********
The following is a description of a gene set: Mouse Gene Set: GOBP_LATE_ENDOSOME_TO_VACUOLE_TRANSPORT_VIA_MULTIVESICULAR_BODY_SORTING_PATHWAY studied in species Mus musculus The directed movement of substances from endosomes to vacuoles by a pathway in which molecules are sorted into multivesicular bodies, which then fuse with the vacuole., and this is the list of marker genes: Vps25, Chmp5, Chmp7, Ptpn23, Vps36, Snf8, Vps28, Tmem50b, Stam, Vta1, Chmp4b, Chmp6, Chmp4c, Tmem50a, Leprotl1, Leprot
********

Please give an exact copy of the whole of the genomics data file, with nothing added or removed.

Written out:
The following is a description of a gene set: Mouse Gene Set: GOBP_LATE_ENDOSOME_TO_VACUOLE_TRANSPORT_VIA_MULTIVESICULAR_BODY_SORTING_PATHWAY studied in species Mus musculus The directed movement of substances from endosomes to vacuoles by a pathway in which molecules are sorted into multivesicular bodies, which then fuse with the vacuole., and this is the list of marker genes: Vps25, Chmp5, Chmp7, Ptpn23, Vps36, Snf8, Vps28, Tmem50b, Stam, Vta1, Chmp4b, Chmp6, Chmp4c, Tmem50a, Leprotl1, Leprot